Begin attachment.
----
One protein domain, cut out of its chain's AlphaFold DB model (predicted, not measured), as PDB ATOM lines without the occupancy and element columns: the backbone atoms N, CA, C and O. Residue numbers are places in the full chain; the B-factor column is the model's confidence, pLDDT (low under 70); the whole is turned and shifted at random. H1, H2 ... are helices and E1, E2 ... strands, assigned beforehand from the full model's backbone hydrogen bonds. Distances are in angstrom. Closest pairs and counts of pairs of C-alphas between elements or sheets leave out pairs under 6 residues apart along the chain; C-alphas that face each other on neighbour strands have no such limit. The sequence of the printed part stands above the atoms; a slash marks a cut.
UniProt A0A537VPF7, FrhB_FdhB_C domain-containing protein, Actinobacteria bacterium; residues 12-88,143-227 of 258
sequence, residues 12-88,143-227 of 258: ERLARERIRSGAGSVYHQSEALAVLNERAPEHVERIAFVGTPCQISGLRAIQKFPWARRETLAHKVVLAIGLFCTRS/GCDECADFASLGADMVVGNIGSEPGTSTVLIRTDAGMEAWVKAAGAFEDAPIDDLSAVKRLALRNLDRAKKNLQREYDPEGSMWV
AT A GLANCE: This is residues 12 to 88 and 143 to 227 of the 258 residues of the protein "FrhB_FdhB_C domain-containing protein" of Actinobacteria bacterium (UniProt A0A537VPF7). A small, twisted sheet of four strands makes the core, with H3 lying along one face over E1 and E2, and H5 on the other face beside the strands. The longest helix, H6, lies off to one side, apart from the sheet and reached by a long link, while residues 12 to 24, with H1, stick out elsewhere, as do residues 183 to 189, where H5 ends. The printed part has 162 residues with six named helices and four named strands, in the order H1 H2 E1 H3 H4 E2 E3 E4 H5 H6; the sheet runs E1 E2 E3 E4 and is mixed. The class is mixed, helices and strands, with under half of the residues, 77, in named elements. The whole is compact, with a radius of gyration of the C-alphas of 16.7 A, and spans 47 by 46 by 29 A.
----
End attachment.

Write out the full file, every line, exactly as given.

One protein domain, cut out of its chain's AlphaFold DB model (predicted, not measured), as PDB ATOM lines without the occupancy and element columns: the backbone atoms N, CA, C and O. Residue numbers are places in the full chain; the B-factor column is the model's confidence, pLDDT (low under 70); the whole is turned and shifted at random. H1, H2 ... are helices and E1, E2 ... strands, assigned beforehand from the full model's backbone hydrogen bonds. Distances are in angstrom. Closest pairs and counts of pairs of C-alphas between elements or sheets leave out pairs under 6 residues apart along the chain; C-alphas that face each other on neighbour strands have no such limit. The sequence of the printed part stands above the atoms; a slash marks a cut.
UniProt A0A537VPF7, FrhB_FdhB_C domain-containing protein, Actinobacteria bacterium; residues 12-88,143-227 of 258
sequence, residues 12-88,143-227 of 258: ERLARERIRSGAGSVYHQSEALAVLNERAPEHVERIAFVGTPCQISGLRAIQKFPWARRETLAHKVVLAIGLFCTRS/GCDECADFASLGADMVVGNIGSEPGTSTVLIRTDAGMEAWVKAAGAFEDAPIDDLSAVKRLALRNLDRAKKNLQREYDPEGSMWV
AT A GLANCE: This is residues 12 to 88 and 143 to 227 of the 258 residues of the protein "FrhB_FdhB_C domain-containing protein" of Actinobacteria bacterium (UniProt A0A537VPF7). A small, twisted sheet of four strands makes the core, with H3 lying along one face over E1 and E2, and H5 on the other face beside the strands. The longest helix, H6, lies off to one side, apart from the sheet and reached by a long link, while residues 12 to 24, with H1, stick out elsewhere, as do residues 183 to 189, where H5 ends. The printed part has 162 residues with six named helices and four named strands, in the order H1 H2 E1 H3 H4 E2 E3 E4 H5 H6; the sheet runs E1 E2 E3 E4 and is mixed. The class is mixed, helices and strands, with under half of the residues, 77, in named elements. The whole is compact, with a radius of gyration of the C-alphas of 16.7 A, and spans 47 by 46 by 29 A.